Salts Resulting from Restoration Materials

From Saltwiki

Author:Hans-Jürgen Schwarz
English Translation by Sandra Leithäuser


back to Origin of Salts

Restoration materials

Many restoration materials contribute to the salt contamination of objects. Sometimes they can even be the main source of damage.

The most relevant are the alkaline and acidic cleaning or restoration products such as:


Water glass

Water glass was used in the past to consolidate surfaces and was the precursor to the current silicate esters based consolidans. Water glass is a sodium (or potassium) silicate and the following reactions can be visualized schematically:

Na2SiO3 (Na-water glass) + CO2 + H2O  → SiO2 Gel + Na2CO3 


K2SiO3 (K-water glass) + CO2 + H2O → SiO2 Gel + K2CO3 

The resulting sodium carbonate can constitute up to 30% of the deposited material, and the potassium carbonate up to 20%.

Potassium carbonate is very hygroscopic and it is hardly ever found in its crystalline form. A subsequent reaction into potassium nitrate will lead to efflorescence of this latter salt.

Acids

Some acids are used to clean surfaces [Wihr:1986]Title: Restaurierung von Steindenkmälern. Ein Handbuch für Restauratoren, Steinbildhauer, Architekten und Denkmalpfleger.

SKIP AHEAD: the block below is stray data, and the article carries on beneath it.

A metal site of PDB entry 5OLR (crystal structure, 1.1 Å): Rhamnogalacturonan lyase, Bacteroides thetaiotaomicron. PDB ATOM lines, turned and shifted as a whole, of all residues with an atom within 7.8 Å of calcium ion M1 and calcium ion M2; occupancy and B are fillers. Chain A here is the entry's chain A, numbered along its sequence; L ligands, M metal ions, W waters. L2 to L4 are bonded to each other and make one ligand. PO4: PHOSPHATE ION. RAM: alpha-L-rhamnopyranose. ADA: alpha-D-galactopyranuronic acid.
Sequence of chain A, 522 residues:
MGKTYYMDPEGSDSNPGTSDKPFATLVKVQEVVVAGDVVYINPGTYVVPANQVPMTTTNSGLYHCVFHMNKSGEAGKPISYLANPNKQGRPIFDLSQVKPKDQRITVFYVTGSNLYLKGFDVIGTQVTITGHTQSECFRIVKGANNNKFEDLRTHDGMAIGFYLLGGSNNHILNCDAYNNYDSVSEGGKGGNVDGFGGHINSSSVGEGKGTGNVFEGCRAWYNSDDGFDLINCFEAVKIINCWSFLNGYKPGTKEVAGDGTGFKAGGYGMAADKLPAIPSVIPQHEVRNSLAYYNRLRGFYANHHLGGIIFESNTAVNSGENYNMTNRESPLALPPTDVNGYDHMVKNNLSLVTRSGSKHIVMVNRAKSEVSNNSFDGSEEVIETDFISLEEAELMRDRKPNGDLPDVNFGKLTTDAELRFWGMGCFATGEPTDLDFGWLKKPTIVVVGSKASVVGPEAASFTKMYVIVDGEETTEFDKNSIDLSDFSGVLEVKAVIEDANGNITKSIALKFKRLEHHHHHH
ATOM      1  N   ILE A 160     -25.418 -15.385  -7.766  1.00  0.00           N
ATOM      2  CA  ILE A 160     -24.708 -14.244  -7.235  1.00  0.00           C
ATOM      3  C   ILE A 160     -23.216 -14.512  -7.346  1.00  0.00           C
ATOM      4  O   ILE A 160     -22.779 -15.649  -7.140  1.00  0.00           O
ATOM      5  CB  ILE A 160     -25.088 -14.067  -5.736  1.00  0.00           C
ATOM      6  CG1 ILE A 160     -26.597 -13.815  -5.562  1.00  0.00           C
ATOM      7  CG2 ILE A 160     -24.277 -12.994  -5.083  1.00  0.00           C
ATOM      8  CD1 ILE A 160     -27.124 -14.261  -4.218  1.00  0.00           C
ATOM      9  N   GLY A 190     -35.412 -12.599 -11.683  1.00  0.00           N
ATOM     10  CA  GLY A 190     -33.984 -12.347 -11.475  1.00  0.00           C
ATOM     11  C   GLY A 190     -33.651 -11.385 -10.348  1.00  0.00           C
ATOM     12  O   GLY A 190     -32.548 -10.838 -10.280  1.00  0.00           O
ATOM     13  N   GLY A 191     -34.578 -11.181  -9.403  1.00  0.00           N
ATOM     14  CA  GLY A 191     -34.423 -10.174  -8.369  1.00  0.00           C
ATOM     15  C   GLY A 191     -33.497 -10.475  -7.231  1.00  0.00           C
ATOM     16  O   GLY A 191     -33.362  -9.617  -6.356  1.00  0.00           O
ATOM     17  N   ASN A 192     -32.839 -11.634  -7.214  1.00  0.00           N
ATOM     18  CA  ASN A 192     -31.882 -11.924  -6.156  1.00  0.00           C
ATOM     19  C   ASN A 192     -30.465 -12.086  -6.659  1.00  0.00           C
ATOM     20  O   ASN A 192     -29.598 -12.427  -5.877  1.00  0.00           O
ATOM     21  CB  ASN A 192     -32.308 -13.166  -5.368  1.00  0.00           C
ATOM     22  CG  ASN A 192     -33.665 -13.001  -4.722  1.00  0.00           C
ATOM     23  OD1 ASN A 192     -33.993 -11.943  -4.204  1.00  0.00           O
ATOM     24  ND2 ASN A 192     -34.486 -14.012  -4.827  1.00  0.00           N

Author: Wihr, Rolf
Link to Google Scholar
, e.g., hydrochloric acid, acetic acid, formic acid and hydrofluoric acid. These can lead to the formation of salts as the acid reacts with the substrate material.

Alkaline cleaning agents

These include sodium and ammonium bicarbonate and Na or K lye, i.e., sodium or potassium hydroxide.

Carbonates may form due to the application of alkaline agents such as sodium or potassium hydroxide that will react with the CO2 from the atmosphere. These alkaline carbonates may react further in the presence or nitrate and sulfate, forming the corresponding salts.

The presence of an alkali-containing building material may be concealed in the presence of "gypsum" within the pore solution, because, due to calcite precipitation, no natrite or thermonatrite efflorescence occurs, but thenardite/mirabilite efflorescence occurs instead. The simplified reaction can represented by the following equation

Na2CO3 + CaSO4 → CaCO3 ↓ + Na2SO4

Neutralization reaction

Neutralization is often carried out in the process of cleaning objects with alkaline detergents (or respectively acids). Hydrochloric acid, for example, is used for neutralizing some alkaline detergents. Apart from the fact that it is difficult to determine the success of neutralization on every part of the object, this process causes the formation of easily soluble salts, such as sodium chloride as shown by the following reaction:

NaOH + HCl → NaCl + H2O

Literature

[Wihr:1986] Wihr, Rolf (1986): Restaurierung von Steindenkmälern. Ein Handbuch für Restauratoren, Steinbildhauer, Architekten und Denkmalpfleger., München: CallweyLink to Google Scholar